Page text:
Kelly Dittmar, a political science professor at the Center for American Women and Politics at Rutgers University in New Jersey, has been tracking what in some ways is a standout year for female political candidates. "You would think that women are sort of taking over American politics; all of the stories are about women running," she said. "The attention is to the surge or the tsunami or the pink wave. And so, all of the rhetoric makes it appear as if women are going to be well-represented."
In all, more than 500 women announced runs for Congress and governorships in 2018 – a record number of women running for office.
It sounds impressive, but this record year looks a little different when you take the longer view. Since the first Congress in 1789, fewer than three percent of America's national political leaders have been women. And the pace of change has been slow. Jeannette Rankin from Montana became the first woman to join the House in 1917.
It took until 1992, the so-called "Year of the Woman," to get to 10 percent representation.
And today? It's just 20 percent.
Dittmar told correspondent Tony Dokoupil, "It should be seen as a problem, by any citizen in this country, that over 50% of the population is only holding 20% of seats in its major policymaking body."
A desire to change those numbers is a major reason why many women are running. But it's not the only reason.
In a new afterword to her memoir, "What Happened" (published by Simon & Schuster, a division of CBS), Hillary Clinton says she believes that, in addition to Russian election meddling, and the investigation into her e-mails, sexism also helps explain her loss.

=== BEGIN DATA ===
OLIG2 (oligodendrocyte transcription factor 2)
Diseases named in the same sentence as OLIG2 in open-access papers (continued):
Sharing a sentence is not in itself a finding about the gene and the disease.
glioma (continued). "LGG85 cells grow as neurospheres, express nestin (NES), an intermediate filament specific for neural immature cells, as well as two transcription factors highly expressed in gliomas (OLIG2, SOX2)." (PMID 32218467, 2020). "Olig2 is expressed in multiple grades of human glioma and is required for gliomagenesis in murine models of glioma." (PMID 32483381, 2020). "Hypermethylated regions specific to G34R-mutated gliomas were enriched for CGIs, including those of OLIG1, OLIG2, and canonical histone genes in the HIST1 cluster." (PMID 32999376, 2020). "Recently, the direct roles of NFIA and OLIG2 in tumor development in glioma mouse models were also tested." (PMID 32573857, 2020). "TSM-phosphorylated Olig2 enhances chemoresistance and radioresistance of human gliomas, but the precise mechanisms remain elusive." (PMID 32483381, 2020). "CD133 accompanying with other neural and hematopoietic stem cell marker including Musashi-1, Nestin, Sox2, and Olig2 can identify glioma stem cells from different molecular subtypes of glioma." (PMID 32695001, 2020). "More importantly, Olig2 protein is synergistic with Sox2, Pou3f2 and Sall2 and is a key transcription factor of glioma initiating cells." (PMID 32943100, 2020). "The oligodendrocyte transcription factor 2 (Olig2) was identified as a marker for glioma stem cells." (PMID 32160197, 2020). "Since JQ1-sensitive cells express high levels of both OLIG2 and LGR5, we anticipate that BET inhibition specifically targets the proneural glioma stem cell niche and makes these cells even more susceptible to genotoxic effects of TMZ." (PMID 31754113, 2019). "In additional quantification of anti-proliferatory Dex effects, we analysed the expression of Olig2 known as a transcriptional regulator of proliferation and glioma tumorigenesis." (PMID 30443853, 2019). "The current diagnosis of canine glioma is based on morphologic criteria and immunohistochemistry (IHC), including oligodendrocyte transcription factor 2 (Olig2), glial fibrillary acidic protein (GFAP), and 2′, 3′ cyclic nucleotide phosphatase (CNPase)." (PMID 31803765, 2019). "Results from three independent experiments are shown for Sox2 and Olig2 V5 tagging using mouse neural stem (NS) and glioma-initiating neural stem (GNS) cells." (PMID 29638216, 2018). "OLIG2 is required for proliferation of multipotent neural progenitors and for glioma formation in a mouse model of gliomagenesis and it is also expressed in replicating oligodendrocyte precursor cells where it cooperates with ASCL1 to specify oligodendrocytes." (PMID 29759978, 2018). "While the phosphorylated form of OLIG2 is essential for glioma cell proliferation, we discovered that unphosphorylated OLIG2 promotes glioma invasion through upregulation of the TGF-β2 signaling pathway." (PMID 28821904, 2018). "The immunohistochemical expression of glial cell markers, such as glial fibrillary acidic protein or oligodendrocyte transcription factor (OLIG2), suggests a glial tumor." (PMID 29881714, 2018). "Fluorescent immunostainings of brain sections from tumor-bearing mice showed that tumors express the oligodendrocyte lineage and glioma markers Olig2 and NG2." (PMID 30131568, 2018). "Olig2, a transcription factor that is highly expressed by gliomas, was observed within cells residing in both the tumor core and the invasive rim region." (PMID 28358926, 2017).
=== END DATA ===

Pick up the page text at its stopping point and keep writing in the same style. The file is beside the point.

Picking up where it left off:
A two-time presidential candidate, perhaps no one knows more than she does about what it's like to campaign as a woman.
Dokoupil asked her, "You mention a file on sexism in politics. Do you really have a file?"
"I do," she replied. "It's a file that tells a somewhat sobering story about how hard it is to break through the mindsets that people have. And it is difficult for many people – and not just men, a lot of women – to think, 'Wait a minute, this woman is going to be a governor, or a member of Congress, or my mayor, or maybe even a president.'
"If you watched the way Trump debated me, it was just imbued with sexism – making fun of me for preparing? Well, you know, that's the old, like, 'Oh, yeah, the girl in the class who's always prepared. I don't need to be prepared!'"
But this year the expectations, and the perception for female candidates, may be changing, as women (including military veterans) can be seen campaigning as powerful leaders without downplaying their gender.
Jahana Hayes is a candidate for the House in Connecticut. In 2016 ago she was "Teacher of the Year." Now she's one of many women running as first-time candidates.
"Courage is contagious," Hayes said. "I can tell you I would have never imagined running for any elected office two years ago.
"People should not vote for anyone because of one singular thing. But I think the fact that I am a woman, that so many women are running, adds some perspective to the conversation. ... We cannot have a Congress that speaks on behalf of women and LGBTQ community, transgenders, when those people are not represented in that Congress."
Hayes is a Democrat, as are about three-quarters of the women running for seats in the House. And perhaps here's why: 92% of Democrats think it's important that women are elected to political office; only 50% of Republicans feel the same way.